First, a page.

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Could North Korea actually hit Alaska with a missile?

A photo released by the North Korean government on June 23, 2016, shows an apparently successful launch of North Korea’s Musudan missile. The Musudan had an overall failure rate of 88 percent, much higher than the 13 percent failure rate of the Soviet-era missile on which it was based. (Korean Central News Agency, via The New York Times)

WASHINGTON — Recent missile tests by North Korea raise the urgency of what some Alaskans may wonder: Could the world's most unpredictable rogue leader land a missile in Alaska? Would he?

Maybe yes, surely possible in the near future, experts answered. But it's highly unlikely that Anchorage would be the despot's preferred target. Alaska's location – far closer to North Korea than the Lower 48 – instead puts it on the first line of defense against a missile strike launched at the United States.

Last week, North Korea fired four ballistic missiles into the sea off Japan's northwest coast. It was the latest episode involving a missile program that has increased dramatically in recent years, particularly since Kim Jong Un took over for his father, Kim Jong Il, who died in December 2011.

The shortest distance from North Korea to the outstretches of Alaska is about 3,000 miles – closer than Anchorage is to Washington, D.C. That is just a bit farther than the reach of the Musudan missile, which North Korea tested eight times in 2016. Other, longer-range missiles have been part of the country's planning efforts.

Experts say that North Korea could be able to reach the contiguous U.S. with a nuclear-tipped missile lobbed over the North Pole in about a decade. Its reach to Alaska will come sooner.

Alaska and the Lower 48 will be "in range" of a North Korean missile "very soon, if not now," said Alaska Sen. Dan Sullivan in an interview recently. And at some point, "all of those ranges would include a nuclear warhead on top of the missile."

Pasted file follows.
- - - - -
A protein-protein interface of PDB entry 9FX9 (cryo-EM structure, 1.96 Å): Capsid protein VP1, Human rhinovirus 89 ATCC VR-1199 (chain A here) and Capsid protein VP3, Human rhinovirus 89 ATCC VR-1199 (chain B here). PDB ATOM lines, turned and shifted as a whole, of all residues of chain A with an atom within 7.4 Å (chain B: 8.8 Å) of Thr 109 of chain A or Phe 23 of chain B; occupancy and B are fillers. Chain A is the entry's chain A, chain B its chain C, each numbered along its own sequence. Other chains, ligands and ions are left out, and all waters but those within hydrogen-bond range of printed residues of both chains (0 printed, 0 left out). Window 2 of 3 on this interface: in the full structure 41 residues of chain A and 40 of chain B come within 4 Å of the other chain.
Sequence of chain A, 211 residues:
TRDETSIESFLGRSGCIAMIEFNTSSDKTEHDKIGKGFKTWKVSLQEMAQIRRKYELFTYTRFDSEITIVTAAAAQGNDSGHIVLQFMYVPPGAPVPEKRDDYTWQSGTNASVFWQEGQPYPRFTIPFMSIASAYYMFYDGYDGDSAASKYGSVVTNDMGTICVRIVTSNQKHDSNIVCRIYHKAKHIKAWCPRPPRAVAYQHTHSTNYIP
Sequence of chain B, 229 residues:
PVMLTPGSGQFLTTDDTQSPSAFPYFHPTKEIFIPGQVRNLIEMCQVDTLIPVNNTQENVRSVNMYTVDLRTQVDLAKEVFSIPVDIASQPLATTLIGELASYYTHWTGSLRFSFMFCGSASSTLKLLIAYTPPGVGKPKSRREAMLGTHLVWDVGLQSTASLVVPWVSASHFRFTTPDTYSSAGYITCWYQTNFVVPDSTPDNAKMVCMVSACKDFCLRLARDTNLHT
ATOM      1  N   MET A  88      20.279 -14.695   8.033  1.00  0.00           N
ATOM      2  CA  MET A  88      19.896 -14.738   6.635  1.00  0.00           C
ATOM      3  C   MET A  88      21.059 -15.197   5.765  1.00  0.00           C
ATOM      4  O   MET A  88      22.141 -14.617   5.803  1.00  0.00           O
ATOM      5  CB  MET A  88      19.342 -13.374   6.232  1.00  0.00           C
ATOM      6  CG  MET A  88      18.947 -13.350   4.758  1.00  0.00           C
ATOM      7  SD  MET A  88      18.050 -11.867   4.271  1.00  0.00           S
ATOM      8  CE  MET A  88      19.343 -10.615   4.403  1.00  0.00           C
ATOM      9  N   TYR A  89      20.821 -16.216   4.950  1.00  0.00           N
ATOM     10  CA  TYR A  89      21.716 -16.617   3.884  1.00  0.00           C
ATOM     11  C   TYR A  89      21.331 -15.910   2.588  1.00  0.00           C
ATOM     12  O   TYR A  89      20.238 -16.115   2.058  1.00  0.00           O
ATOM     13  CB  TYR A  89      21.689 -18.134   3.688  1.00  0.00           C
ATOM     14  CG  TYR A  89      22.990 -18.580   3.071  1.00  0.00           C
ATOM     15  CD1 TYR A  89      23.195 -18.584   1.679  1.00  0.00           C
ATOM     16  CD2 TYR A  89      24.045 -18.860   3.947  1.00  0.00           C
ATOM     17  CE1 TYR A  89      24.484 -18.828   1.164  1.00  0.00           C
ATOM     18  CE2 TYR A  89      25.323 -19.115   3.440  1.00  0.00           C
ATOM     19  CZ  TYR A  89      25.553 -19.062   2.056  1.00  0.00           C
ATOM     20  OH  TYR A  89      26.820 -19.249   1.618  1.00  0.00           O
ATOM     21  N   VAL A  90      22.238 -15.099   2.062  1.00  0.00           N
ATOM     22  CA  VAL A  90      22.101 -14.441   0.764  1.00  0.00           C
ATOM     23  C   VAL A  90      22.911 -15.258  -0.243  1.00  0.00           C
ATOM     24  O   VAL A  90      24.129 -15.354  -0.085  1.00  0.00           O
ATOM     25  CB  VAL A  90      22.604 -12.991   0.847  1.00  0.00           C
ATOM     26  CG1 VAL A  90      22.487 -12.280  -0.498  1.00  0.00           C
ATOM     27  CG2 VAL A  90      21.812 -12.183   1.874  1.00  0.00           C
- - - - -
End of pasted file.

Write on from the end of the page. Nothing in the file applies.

As for whether North Korea could hit Alaska or Chicago with one of its missiles, and add a nuclear element, "it's not if, but when," Sullivan said.

But Alaska doesn't face much risk of an attack from North Korea, Sullivan said: "I haven't seen any evidence of that. The risk to Alaska is simply the flight path of any intercontinental ballistic missile coming our way would come through our air space first."

But as Kim makes progress in building his nuclear and missile launch program, Alaska will be the first stretch of the U.S. under threat only "by pure geography and trajectory," he said.

Sullivan attended a highly classified briefing on the issue two weeks ago, he said. Top Department of Defense officials and the vice chairman of the Joint Chiefs of Staff answered direct questions on Alaska's risk at the hands of North Korea, he said.

After two failed tests of a long-range "Taepodong" missile in 2012, the country switched to short-range ballistic missile tests and other types of missiles, with an ever-increasing number of tests, according to the Center for Strategic and International Studies.

And in 2016, North Korea completed two nuclear tests and launched 25 missiles, demonstrating steps toward crafting viable nuclear weapons. The country claims that it can attach a nuclear warhead to a ballistic missile, though the realities of the program are unclear to the general public.

Recent tests in North Korea demonstrated key new elements that could mean the country is able to launch missiles with an extended range. That helps North Korea "get closer to striking or having a capability to strike the United States of America," said Riki Ellison, founder of the Missile Defense Advocacy Alliance.

"I think North Korea has the capability to deliver nuclear missiles on Japan, (South) Korea, Guam — so they have capability today for those ranges. I think within the next year or two, they're very close to be able to show that capability all the way out to the United States," Ellison said.